Have you ever looked at the back of someone's head and wondered, "Is it supposed to look like that?" Fear not, dear reader, for we are about to delve into the mysterious world of flat heads.
What is a flat head?
Contrary to popular belief, a flat head does not necessarily mean that there is something wrong with your skull. In fact, many babies are born with slightly flattened areas on their heads due to positioning in the womb or during delivery (but don't worry parents - this usually resolves within a few months). However, some people may develop more significant flattening over time due to pressure from resting on one spot.
Different Types of Flattening
The type of flattening can vary greatly among individuals:
- Occipital plagiocephaly - flattening above where the neck muscles attach
- Brachycephaly - overall widening and flattening
- Scaphocephaly - more severe long narrow shape Note: These types do not determine whether or not having a flatter head is harmful
Does This Affect Brain Development?
Nope! Studies have shown no correlation between cranial shape and cognitive function [source]. So rest assured...you're still smart!
Cosmetics: Should You Be Worrying About Shape?
In short? No! Despite societal standards dictating what is considered "normal," there's nothing inherently unhealthy or abnormal about having a flatter area at the back your skull. Your hair will typically cover it up anyway!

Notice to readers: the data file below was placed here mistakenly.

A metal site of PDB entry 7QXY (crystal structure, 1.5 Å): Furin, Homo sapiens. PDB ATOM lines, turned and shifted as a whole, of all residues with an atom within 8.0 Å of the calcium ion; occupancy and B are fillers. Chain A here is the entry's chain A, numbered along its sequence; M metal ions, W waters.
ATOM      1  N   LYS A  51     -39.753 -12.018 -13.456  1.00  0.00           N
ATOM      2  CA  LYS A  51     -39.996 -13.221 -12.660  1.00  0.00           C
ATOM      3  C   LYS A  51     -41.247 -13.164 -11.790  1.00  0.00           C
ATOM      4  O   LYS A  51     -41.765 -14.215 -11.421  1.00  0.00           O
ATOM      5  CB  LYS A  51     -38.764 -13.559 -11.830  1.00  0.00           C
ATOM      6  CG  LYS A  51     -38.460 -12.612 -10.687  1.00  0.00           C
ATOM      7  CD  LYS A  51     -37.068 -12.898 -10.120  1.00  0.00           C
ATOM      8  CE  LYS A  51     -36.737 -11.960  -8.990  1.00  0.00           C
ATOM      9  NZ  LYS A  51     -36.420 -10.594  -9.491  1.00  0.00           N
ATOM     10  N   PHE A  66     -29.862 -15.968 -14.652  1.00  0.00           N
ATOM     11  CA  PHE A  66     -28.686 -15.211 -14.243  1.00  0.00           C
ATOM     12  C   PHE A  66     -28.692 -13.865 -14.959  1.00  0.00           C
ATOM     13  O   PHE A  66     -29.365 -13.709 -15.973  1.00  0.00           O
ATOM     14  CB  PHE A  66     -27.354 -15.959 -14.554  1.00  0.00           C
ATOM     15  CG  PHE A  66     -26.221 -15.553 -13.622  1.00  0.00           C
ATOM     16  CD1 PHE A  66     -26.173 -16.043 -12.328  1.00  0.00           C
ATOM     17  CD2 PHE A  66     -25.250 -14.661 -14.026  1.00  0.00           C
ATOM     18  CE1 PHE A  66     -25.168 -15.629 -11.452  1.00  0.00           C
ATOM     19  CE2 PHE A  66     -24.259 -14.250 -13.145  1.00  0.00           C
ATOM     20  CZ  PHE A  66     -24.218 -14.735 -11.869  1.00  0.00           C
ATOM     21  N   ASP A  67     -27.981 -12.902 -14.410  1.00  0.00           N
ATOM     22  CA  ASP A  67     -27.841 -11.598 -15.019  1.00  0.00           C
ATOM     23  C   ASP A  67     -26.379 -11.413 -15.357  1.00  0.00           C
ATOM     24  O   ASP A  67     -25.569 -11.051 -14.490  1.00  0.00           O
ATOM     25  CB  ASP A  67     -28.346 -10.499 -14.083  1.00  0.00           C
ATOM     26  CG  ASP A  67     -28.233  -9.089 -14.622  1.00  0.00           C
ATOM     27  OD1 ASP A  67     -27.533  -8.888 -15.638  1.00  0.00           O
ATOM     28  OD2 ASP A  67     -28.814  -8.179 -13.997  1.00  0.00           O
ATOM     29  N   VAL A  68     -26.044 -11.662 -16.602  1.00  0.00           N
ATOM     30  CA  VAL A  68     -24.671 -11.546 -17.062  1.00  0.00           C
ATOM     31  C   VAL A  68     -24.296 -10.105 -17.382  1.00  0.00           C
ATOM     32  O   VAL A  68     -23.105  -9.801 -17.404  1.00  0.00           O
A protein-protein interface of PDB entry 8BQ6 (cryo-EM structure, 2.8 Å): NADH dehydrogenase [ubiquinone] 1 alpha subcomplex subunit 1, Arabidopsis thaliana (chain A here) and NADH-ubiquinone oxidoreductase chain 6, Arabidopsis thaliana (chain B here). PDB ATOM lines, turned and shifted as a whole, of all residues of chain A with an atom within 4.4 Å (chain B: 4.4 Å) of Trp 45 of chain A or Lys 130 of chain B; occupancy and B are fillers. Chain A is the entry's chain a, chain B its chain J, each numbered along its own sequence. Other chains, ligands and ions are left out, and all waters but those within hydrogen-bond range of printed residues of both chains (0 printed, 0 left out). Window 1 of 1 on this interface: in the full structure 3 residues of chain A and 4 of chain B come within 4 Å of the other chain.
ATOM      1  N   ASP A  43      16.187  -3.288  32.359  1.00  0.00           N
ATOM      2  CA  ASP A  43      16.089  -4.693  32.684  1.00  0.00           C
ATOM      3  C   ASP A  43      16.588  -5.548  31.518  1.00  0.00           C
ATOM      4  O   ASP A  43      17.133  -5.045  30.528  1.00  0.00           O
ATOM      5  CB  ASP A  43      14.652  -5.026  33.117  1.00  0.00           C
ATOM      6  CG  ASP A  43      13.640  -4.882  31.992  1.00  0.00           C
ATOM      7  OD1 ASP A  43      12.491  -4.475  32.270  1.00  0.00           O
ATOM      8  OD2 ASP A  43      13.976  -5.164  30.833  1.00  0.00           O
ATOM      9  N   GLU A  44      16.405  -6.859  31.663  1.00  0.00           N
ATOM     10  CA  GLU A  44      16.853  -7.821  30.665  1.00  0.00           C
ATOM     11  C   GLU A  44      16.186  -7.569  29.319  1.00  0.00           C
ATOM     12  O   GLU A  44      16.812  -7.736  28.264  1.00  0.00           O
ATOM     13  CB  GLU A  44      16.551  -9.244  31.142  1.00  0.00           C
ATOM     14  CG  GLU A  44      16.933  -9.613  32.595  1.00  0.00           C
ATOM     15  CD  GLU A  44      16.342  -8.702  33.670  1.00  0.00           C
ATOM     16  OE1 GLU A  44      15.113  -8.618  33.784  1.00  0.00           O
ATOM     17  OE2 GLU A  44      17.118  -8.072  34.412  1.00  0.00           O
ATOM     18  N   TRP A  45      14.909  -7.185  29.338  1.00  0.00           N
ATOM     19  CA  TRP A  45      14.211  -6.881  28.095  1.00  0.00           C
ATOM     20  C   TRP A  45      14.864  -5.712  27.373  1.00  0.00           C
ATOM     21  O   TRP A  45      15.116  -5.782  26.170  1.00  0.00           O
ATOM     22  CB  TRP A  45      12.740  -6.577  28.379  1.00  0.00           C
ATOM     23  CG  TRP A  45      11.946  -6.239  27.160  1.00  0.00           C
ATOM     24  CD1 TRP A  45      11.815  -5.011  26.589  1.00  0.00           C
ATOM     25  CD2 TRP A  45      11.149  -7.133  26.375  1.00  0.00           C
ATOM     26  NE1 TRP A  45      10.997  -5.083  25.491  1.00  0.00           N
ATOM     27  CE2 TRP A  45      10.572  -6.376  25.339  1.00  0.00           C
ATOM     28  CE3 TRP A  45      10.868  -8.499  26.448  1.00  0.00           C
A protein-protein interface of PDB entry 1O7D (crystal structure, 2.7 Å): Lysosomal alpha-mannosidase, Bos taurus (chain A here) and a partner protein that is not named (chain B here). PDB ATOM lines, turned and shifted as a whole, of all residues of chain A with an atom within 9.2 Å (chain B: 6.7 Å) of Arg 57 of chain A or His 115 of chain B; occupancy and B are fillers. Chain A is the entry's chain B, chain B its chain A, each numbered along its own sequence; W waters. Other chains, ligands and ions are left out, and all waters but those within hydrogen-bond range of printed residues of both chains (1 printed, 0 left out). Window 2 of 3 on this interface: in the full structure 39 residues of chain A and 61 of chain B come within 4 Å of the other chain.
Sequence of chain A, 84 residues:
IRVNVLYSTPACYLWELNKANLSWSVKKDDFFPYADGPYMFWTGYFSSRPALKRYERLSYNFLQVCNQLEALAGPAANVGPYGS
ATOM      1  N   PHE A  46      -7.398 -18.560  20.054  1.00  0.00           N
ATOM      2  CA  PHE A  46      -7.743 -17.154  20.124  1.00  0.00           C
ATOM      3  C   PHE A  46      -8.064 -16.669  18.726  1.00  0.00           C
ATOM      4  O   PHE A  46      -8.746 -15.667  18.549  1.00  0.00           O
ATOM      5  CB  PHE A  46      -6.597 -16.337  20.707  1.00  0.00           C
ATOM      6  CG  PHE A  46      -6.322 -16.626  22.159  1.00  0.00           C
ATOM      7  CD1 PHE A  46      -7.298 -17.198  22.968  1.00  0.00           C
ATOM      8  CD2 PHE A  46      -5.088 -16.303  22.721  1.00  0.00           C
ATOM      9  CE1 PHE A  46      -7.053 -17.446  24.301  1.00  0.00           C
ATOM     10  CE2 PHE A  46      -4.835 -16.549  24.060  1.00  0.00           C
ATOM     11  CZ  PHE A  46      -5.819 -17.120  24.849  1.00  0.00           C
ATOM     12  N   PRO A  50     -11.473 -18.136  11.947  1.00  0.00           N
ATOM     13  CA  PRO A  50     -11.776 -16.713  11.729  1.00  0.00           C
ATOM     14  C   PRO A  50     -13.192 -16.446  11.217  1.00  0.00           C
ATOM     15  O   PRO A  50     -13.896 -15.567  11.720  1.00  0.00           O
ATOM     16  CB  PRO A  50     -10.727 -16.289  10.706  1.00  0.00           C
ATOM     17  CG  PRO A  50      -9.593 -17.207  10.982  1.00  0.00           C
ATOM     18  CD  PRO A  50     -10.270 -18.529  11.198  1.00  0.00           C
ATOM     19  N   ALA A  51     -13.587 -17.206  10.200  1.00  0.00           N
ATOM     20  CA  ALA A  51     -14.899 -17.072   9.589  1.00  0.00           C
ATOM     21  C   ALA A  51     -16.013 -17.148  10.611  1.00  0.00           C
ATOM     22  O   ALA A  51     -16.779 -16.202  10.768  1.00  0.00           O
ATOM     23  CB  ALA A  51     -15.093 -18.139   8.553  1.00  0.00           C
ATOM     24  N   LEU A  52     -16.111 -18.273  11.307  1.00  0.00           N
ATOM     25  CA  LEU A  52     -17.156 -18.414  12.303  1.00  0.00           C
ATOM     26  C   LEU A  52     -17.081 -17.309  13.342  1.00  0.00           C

But wait...what if you want to wear your hair in a high ponytail?! Will everyone see my funny-shaped cranium?? The answer here depends on just how noticeable your particular situation might be (it’s rare!). But for the most part, your ponytail will still look great (no guarantees...but we're rooting for you).
Alternatively, you might want to wear a hat but fear that it won't sit right atop your flat head. Fear not! For there are many types of hats and ways to style them [source]. And besides, hat hair is always a stylish option too!
How Can You Avoid Flat Head Syndrome in Babies?
Flat spots (with or without noticeable flattening) can arise when babies spend prolonged periods with their heads resting in one position (this can happen during sleep or being parked on car seats etc.). Follow these tips to help reduce the risk:
- Alternate baby's head positions 'on the go'
- Increase tummy time when age-appropriate
- Use different surfaces such as play gyms instead of bassinets
- Switch up feeding positions
- Remember - every little bit counts so don't get overwhelmed.
Hate To Break It To You...
Sadly, some infants may require helmets if flattening persists past 6 months old as certain cases need medical attention.
To sum it all up - flat heads aren't necessarily anything to worry about! They mostly come down more personal cosmetic preferences than true medical concerns due brain function limitiations from this face structure unless paired with other symptoms typically arising at an early stage such as behavioral problems and excessive yawning etc.. So rock that high pony tail, be confident enough to give yourself ample breaks and remember life isn’t just skin deep…or skull surface level 🙂